Nancy has practised graphic design—predominately in government and higher education—for over 18 years. She has presented her work on design pedagogy, food studies and knowledge exchange at multiple conferences across North America, in Australia and Europe. Currently her research and writing focuses on graphic design in a variety of contexts: the beginning design student, Writing Across the Curriculum, rhetoric and social semiotics, human-computer interaction and food insecurity (food studies).


    Saskia van Kampen RGD

    Saskia van Kampen is a practising graphic designer and Assistant Professor at OCAD University. She has presented her research on the intuitive methods of creation, critical design pedagogy and Writing Across the Curriculum at numerous national and international conferences. She also continues an active personal practice and is represented by a Montreal art gallery.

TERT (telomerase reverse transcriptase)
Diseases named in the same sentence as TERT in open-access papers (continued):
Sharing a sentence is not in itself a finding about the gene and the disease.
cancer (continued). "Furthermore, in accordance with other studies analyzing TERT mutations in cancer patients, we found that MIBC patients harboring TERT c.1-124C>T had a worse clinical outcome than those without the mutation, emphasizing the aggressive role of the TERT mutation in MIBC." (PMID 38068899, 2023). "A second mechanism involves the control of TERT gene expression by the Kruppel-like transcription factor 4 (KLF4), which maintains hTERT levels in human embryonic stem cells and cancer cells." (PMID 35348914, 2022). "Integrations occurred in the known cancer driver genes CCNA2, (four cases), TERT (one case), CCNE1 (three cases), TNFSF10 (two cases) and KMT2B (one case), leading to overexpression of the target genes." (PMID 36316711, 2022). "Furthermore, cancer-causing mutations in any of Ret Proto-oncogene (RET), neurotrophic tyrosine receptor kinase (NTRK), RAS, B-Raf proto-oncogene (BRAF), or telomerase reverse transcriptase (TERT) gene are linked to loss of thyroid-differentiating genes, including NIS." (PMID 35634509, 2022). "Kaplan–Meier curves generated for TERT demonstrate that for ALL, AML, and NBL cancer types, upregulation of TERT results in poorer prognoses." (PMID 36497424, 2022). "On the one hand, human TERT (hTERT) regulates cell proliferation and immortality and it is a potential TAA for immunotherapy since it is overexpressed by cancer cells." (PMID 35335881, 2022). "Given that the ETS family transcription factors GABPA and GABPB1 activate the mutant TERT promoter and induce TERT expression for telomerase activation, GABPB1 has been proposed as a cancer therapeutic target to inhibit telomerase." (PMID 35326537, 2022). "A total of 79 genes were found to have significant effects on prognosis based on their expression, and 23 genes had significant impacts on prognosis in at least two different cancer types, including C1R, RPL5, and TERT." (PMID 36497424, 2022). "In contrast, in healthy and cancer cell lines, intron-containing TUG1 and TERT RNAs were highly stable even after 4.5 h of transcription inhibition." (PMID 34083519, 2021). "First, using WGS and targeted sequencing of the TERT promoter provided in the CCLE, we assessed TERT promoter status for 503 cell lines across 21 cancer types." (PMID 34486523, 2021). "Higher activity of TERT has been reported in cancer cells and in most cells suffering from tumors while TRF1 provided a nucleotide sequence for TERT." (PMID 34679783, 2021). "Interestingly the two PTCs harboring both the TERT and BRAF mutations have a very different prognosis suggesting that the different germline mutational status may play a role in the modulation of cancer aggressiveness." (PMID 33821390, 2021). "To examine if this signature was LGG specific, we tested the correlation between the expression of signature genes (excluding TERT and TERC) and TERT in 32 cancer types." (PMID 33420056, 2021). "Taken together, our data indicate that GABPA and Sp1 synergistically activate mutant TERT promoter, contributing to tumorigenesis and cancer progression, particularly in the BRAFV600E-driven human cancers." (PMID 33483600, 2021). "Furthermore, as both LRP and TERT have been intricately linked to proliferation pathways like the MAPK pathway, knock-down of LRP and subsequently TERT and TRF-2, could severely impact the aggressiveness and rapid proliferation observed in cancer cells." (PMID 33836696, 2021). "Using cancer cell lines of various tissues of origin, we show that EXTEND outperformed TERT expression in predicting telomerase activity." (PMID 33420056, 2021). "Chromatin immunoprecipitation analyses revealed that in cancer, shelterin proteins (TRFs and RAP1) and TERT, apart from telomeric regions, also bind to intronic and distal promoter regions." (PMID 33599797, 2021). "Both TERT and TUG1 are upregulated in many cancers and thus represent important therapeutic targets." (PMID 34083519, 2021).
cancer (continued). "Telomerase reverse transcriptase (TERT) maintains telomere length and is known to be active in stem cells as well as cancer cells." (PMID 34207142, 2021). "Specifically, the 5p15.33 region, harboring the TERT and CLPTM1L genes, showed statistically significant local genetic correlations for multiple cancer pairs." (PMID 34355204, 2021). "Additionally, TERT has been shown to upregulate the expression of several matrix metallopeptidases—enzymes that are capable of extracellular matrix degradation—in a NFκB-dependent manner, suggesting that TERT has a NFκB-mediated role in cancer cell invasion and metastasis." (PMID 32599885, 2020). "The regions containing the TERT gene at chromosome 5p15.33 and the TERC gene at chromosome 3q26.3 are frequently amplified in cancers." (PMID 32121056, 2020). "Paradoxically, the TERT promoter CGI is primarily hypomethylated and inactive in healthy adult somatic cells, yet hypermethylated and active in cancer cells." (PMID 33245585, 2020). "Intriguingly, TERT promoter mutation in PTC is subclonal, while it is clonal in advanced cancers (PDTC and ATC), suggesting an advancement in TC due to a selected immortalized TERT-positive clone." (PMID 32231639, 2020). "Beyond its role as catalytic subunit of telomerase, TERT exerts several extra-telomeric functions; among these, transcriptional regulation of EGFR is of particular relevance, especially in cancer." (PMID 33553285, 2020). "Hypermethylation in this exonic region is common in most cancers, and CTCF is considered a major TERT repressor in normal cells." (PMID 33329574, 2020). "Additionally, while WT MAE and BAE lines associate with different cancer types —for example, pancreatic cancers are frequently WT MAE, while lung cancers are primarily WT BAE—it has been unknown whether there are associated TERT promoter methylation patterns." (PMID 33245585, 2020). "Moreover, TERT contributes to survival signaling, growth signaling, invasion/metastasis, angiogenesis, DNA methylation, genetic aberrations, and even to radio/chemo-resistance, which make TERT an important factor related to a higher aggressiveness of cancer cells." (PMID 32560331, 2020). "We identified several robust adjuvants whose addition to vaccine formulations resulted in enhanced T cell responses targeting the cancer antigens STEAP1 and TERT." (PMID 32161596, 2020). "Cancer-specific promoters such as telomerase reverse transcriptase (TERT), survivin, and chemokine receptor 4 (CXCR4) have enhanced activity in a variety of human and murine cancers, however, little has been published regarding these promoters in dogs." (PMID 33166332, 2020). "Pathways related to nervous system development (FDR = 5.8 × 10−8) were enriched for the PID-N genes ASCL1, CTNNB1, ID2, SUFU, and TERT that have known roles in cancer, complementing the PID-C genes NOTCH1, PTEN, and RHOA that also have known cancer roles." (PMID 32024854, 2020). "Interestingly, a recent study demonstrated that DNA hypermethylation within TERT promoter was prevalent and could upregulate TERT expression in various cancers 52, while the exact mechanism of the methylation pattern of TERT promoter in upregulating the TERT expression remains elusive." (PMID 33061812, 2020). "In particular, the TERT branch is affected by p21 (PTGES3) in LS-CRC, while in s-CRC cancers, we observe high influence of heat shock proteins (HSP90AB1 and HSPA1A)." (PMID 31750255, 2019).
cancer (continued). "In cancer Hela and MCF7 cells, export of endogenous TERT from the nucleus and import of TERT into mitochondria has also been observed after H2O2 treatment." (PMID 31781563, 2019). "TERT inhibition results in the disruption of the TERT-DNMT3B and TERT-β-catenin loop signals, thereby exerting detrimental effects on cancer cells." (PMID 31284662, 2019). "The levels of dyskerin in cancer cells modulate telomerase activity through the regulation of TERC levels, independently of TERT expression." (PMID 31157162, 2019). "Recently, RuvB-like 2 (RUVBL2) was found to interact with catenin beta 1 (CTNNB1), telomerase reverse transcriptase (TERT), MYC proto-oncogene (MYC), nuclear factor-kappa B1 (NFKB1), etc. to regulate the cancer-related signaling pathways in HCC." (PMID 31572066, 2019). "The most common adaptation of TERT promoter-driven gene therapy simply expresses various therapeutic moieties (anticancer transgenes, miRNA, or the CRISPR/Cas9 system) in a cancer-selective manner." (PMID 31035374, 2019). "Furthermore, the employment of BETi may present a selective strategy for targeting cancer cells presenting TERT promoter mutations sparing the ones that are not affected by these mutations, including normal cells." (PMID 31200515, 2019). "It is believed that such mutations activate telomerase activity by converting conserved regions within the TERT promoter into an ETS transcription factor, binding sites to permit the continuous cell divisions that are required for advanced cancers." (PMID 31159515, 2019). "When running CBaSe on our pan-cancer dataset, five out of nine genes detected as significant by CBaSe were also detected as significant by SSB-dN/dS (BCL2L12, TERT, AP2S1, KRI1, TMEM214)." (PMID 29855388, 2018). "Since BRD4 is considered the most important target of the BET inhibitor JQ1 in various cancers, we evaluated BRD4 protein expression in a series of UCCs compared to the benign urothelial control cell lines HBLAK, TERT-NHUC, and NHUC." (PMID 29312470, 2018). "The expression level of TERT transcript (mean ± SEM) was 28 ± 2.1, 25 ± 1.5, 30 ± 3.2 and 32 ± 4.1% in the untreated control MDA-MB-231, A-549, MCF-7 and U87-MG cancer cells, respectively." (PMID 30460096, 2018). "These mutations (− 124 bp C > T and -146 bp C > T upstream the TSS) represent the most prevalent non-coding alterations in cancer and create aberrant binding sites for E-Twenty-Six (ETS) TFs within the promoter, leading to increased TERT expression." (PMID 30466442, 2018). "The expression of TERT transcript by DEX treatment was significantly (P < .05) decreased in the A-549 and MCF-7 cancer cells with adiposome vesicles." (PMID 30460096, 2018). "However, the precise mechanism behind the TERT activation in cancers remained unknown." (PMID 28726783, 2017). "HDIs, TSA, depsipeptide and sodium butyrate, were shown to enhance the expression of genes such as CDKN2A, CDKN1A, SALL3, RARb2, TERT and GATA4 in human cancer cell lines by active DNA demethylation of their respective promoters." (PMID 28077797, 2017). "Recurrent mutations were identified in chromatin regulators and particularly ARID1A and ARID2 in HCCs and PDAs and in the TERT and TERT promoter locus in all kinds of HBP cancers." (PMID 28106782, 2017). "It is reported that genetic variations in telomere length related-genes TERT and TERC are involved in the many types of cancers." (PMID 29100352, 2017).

• In a global environment where graphic design services are becoming a commodity, soft skills are integral for students to succeed in the industry. As the passive lecture-based method of learning becomes obsolete, research into new pedagogical methods is necessary. These include experiential learning techniques that, most importantly, offer opportunities for students to interact with real people. Rafael discusses how his work with non-profit organizations in Hamilton and Toronto, and interaction with design schools in other countries, has helped his students to develop valuable people skills that are being recognized by creative agencies and studios that have retained his students as interns.


    Rafael Ferreira